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16 Aug 2019

Debt Recovery

In The Press – ‘Firms warned to beware of bogus bailiffs’

Businesses embroiled in court action over debt disputes or defaults could face an additional threat from clever fraudsters using officially published financial information to swindle them out their cash, Newport law firm Harding Evans has warned.

Criminals recently used publicly available data on County Court Judgments to pose as bailiffs and trick a prominent business into paying an outstanding debt to them rather than to legitimate creditors.

Will Watkins, a debt recovery specialist with Harding Evans, said scam artists contacted the business, which owed money to a client of theirs, pretending to be High Court bailiffs and threatened to turn up within an hour to seize property unless the business paid the debt owed under the court judgment.

The crooks, who easily discovered the claim number and the sum owed from publicly available information, threatened that large additional fees would be added if immediate payment wasn’t made. The firm unsuspectingly paid more than £10,000 into a bank account given to them by the bogus bailiffs.

Mr. Watkins said: “After transferring the money, someone at the office became suspicious and contacted us. We, unfortunately, had to deliver the news that they had been victims of a con and still owed the money to our client.”

He said: “Fraudsters like these will usually know which buttons to press to trick their victims. Banks are often impersonated with simple cloning software that makes a phone number appear genuine. Many of us can spot the simple scams straight away but, when criminals call, armed with official information, people can be caught off guard.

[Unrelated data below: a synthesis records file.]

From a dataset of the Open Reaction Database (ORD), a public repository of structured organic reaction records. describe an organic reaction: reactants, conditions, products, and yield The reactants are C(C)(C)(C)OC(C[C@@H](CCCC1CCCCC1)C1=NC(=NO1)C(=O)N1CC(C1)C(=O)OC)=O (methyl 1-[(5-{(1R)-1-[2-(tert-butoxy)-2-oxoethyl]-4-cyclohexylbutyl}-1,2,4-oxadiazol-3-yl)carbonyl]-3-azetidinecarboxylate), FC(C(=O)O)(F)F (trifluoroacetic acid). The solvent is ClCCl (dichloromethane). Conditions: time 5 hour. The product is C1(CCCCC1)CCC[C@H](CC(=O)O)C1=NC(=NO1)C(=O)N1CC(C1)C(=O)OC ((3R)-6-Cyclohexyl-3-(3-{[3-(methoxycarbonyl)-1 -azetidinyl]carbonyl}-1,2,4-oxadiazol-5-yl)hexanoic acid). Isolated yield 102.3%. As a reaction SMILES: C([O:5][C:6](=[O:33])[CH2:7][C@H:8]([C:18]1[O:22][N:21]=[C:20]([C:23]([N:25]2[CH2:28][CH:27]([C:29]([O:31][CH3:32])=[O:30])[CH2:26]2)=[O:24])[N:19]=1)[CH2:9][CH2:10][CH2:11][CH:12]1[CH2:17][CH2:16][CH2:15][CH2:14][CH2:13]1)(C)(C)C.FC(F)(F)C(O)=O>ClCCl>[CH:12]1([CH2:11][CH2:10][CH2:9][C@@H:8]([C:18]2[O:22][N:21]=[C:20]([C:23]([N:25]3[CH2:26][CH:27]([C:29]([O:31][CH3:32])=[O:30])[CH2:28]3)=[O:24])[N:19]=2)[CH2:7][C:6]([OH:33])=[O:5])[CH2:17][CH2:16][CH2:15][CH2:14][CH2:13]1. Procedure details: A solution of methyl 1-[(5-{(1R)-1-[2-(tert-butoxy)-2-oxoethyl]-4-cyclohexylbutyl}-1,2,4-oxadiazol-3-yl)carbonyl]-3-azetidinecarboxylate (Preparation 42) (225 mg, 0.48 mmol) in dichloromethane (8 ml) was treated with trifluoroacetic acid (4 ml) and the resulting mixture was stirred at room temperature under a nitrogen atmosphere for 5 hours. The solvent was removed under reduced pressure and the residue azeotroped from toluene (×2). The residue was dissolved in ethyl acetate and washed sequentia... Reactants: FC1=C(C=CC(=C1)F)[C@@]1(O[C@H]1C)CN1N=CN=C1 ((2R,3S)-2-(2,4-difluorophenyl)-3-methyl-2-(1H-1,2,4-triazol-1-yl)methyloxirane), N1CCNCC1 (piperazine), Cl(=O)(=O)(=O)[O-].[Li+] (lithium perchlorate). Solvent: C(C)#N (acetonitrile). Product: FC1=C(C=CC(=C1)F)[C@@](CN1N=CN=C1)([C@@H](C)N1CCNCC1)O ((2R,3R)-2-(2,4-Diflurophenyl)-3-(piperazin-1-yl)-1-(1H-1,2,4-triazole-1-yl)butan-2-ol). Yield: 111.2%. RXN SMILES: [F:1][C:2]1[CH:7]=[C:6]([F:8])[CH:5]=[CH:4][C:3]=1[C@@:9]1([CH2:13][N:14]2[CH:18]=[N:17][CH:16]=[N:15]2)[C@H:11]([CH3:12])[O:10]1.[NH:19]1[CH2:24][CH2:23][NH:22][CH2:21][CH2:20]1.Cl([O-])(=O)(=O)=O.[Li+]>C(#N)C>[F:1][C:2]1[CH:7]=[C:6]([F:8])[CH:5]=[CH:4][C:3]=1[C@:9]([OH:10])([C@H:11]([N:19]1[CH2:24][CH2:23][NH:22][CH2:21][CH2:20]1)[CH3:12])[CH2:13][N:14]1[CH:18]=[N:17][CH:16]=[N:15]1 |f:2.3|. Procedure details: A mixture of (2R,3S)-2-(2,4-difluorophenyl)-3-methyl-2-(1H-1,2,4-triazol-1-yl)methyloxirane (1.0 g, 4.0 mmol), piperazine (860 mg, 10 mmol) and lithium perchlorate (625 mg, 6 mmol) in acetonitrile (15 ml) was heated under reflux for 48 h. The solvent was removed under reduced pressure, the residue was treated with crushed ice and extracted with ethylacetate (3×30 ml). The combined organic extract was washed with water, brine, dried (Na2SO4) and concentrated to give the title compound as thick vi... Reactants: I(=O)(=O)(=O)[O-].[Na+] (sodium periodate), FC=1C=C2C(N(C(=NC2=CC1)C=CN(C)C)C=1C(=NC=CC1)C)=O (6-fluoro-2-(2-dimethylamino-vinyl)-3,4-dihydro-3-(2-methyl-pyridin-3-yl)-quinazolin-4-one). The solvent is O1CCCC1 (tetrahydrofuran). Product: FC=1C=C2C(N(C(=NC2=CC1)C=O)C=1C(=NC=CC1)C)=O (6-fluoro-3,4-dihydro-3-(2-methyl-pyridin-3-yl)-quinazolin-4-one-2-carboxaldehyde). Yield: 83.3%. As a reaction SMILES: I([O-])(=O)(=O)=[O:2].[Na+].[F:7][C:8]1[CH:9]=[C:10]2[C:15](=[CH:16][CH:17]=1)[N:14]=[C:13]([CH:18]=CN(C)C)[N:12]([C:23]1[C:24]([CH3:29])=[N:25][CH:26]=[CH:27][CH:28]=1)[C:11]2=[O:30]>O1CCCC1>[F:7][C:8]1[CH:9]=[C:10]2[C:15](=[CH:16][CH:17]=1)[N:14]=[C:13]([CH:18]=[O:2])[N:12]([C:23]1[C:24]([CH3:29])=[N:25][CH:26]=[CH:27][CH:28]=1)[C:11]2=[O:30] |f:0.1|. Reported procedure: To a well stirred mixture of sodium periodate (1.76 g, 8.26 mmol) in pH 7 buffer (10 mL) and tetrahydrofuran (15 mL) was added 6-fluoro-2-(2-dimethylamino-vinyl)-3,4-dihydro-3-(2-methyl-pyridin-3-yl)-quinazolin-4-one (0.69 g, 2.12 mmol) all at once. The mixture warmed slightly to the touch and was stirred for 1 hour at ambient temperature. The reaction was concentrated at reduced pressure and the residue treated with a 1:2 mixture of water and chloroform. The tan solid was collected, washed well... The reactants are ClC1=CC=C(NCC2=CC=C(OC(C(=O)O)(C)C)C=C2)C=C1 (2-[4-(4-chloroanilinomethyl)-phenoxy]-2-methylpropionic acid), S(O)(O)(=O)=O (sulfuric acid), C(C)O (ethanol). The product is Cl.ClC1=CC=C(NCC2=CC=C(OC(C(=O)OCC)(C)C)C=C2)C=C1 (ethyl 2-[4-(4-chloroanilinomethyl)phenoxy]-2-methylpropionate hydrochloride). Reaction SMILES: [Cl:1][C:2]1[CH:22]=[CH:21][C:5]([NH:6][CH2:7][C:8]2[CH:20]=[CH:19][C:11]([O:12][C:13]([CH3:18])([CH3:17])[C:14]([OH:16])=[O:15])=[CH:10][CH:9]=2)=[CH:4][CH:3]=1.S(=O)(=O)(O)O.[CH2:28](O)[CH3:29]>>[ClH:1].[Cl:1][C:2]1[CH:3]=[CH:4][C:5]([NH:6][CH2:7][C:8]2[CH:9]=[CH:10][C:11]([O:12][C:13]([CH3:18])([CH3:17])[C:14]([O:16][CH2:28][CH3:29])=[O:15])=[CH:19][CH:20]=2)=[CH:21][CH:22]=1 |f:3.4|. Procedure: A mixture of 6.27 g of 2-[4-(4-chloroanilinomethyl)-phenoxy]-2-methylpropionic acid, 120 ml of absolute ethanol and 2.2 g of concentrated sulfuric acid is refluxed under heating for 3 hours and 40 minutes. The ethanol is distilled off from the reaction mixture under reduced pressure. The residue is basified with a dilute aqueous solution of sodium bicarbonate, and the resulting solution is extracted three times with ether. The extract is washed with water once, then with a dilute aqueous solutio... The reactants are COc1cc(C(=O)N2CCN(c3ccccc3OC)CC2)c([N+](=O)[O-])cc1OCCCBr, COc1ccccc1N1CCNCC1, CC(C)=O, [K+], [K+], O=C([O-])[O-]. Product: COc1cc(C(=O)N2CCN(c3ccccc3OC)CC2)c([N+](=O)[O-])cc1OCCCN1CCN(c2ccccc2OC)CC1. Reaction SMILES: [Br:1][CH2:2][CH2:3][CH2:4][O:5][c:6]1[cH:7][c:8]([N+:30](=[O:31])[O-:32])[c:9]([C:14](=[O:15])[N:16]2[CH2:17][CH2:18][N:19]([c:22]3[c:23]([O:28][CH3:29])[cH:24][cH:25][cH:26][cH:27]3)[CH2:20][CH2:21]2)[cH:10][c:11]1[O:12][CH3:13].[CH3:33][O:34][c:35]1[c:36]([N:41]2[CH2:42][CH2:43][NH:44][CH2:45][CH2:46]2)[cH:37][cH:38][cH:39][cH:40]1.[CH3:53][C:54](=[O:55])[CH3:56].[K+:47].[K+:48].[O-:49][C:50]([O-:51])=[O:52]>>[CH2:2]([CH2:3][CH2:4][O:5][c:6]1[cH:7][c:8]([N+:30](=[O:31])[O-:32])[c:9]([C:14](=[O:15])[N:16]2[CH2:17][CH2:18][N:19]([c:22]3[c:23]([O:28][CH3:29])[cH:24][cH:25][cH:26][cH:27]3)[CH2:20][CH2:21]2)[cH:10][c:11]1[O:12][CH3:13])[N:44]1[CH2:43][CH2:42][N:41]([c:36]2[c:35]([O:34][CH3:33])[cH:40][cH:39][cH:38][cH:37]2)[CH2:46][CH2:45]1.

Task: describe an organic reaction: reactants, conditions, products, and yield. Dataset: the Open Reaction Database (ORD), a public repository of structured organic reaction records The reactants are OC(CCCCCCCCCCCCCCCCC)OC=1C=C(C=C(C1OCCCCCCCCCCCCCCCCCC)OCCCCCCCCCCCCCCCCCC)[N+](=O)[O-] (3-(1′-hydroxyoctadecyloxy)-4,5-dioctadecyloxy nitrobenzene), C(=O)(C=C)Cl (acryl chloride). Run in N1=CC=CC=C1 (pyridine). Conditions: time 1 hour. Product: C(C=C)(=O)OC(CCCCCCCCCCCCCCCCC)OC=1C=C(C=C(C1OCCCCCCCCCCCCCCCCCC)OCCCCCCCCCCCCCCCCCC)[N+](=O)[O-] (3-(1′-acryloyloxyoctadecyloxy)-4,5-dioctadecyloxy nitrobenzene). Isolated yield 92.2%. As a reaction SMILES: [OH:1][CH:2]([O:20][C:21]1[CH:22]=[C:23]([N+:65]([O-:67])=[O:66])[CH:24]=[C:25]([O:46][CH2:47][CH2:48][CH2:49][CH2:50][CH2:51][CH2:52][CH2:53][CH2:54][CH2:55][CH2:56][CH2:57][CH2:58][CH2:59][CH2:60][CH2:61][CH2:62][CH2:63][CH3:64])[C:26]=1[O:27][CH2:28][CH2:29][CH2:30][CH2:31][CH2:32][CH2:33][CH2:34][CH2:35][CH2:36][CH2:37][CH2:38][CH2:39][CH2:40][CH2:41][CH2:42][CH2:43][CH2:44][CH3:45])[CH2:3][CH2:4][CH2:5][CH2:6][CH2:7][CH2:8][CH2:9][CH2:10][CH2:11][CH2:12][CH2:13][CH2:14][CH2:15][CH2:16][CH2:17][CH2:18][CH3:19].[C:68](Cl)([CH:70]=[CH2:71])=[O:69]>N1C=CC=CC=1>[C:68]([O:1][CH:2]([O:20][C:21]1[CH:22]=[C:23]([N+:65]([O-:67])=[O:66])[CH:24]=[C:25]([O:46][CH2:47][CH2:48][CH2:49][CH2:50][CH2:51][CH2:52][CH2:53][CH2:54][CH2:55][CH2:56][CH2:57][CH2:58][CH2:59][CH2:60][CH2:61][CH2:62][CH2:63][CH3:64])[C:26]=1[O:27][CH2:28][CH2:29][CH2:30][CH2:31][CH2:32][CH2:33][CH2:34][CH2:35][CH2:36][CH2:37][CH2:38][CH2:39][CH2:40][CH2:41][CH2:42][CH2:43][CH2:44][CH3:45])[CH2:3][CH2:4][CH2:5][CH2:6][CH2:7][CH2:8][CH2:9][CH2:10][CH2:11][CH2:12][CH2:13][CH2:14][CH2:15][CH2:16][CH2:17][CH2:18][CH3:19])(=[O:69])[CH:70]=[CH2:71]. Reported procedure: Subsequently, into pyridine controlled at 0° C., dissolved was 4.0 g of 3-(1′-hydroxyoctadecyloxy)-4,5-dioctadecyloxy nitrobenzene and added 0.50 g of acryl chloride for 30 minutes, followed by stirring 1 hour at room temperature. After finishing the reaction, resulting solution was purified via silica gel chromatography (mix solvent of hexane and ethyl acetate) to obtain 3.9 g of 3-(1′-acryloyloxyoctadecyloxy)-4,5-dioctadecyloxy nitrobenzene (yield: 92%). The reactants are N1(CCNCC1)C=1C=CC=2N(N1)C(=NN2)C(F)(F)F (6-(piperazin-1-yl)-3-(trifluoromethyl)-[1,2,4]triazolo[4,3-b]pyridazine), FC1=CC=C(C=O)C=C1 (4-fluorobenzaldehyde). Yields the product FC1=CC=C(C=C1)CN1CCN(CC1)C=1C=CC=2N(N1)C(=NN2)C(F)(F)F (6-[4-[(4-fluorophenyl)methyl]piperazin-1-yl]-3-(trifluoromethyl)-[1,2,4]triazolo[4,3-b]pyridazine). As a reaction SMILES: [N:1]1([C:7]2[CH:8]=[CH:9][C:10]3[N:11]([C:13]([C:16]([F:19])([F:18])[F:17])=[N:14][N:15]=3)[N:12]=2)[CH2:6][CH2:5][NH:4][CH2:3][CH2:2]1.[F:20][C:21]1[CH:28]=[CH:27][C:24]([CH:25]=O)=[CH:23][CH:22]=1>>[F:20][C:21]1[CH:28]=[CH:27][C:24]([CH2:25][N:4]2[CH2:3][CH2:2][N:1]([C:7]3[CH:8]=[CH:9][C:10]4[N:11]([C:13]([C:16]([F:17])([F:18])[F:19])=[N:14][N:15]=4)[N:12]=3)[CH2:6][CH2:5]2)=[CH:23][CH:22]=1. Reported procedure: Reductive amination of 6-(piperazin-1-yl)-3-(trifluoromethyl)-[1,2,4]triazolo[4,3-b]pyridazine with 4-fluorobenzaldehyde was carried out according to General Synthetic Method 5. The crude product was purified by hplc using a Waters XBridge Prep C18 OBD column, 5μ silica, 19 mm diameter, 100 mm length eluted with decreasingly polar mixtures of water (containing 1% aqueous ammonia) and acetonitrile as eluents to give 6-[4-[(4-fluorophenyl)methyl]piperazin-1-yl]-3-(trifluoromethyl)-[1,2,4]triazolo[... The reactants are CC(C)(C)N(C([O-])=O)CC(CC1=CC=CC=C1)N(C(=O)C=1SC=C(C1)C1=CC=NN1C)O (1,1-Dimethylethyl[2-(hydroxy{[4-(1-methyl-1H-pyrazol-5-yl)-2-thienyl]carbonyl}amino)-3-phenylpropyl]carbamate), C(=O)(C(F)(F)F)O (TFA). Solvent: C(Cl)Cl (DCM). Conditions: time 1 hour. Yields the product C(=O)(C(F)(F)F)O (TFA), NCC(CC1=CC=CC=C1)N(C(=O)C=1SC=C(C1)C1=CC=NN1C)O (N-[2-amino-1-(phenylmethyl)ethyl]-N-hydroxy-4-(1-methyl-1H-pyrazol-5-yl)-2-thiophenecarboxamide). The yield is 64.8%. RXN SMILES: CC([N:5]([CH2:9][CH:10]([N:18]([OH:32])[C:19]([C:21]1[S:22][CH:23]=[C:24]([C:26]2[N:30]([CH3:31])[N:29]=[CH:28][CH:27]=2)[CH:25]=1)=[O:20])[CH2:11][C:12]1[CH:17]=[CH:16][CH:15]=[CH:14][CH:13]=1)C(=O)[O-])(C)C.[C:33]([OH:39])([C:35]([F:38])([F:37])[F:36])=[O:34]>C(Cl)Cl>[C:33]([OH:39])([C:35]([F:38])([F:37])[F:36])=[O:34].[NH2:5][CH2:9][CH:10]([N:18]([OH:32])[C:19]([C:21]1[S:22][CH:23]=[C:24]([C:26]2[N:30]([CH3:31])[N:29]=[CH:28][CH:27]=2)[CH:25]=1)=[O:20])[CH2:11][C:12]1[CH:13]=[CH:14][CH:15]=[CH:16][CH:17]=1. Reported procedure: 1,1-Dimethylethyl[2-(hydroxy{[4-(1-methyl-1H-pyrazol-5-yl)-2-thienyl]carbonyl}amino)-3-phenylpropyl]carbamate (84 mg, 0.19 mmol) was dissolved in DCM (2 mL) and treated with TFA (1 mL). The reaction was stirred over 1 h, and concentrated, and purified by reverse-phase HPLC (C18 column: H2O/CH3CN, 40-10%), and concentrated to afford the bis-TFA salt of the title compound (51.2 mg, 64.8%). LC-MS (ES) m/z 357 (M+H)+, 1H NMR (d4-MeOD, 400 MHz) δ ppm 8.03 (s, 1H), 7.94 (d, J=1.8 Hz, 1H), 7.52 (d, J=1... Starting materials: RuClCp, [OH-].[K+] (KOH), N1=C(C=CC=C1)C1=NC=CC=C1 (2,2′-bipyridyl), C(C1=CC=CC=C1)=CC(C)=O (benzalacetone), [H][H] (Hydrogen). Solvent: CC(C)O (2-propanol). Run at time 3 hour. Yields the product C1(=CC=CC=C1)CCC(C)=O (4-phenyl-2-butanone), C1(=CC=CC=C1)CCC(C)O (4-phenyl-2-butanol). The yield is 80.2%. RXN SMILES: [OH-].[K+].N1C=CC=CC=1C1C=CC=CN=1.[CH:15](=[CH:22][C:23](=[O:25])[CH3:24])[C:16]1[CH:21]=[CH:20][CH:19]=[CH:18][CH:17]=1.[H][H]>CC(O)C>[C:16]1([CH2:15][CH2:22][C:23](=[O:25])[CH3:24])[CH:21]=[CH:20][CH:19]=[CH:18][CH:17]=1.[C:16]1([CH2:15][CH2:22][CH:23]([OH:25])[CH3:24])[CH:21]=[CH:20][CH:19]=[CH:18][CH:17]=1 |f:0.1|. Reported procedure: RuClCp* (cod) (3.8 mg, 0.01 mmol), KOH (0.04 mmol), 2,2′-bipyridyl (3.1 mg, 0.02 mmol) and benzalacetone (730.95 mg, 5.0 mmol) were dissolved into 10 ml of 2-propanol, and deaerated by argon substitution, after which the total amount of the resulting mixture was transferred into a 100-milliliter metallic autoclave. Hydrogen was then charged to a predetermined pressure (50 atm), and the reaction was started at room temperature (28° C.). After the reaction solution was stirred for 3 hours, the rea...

“Swindlers may promise to remove CCJs if payment is received forthwith, and innocent businesses, who may only have CCJs because of administrative oversights or misaddressed documentation, might be panicked into paying immediately to protect their reputation,” he said.

Mr. Watkins urged businesses to be highly suspicious of purported bailiffs threatening to turn up the same day or to impose additional fees if there’s any delay, because genuine bailiffs must give seven clear days’ notice in writing, setting out the fees they are entitled to charge. Moreover, he said, anyone promising to remove a CCJ in return for immediate payment is not telling the truth because only the courts have the power to do that.

Ultimately, he said, firms should protect themselves by acting early and taking professional advice on managing their debts or dealing promptly with disputes in order to avoid ending up in the county court system.

As seen in South Wales Argus.

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